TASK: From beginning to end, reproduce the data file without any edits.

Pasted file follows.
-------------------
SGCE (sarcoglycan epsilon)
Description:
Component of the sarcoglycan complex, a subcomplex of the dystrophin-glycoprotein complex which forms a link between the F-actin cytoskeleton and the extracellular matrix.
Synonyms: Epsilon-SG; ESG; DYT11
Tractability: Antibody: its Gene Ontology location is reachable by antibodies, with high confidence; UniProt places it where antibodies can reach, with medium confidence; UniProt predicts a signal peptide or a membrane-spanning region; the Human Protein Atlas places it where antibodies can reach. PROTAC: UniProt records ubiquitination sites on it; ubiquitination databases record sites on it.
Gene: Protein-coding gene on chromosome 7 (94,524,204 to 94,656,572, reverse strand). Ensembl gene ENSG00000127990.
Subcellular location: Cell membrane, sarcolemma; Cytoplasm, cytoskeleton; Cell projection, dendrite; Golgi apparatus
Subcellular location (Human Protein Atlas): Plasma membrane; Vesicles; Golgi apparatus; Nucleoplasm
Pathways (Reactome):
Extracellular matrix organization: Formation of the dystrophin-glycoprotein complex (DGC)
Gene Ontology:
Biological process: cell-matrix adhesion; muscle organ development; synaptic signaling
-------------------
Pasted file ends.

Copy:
SGCE (sarcoglycan epsilon)
Description:
Component of the sarcoglycan complex, a subcomplex of the dystrophin-glycoprotein complex which forms a link between the F-actin cytoskeleton and the extracellular matrix.
Synonyms: Epsilon-SG; ESG; DYT11
Tractability: Antibody: its Gene Ontology location is reachable by antibodies, with high confidence; UniProt places it where antibodies can reach, with medium confidence; UniProt predicts a signal peptide or a membrane-spanning region; the Human Protein Atlas places it where antibodies can reach. PROTAC: UniProt records ubiquitination sites on it; ubiquitination databases record sites on it.
Gene: Protein-coding gene on chromosome 7 (94,524,204 to 94,656,572, reverse strand). Ensembl gene ENSG00000127990.
Subcellular location: Cell membrane, sarcolemma; Cytoplasm, cytoskeleton; Cell projection, dendrite; Golgi apparatus
Subcellular location (Human Protein Atlas): Plasma membrane; Vesicles; Golgi apparatus; Nucleoplasm
Pathways (Reactome):
Extracellular matrix organization: Formation of the dystrophin-glycoprotein complex (DGC)
Gene Ontology:
Biological process: cell-matrix adhesion; muscle organ development; synaptic signaling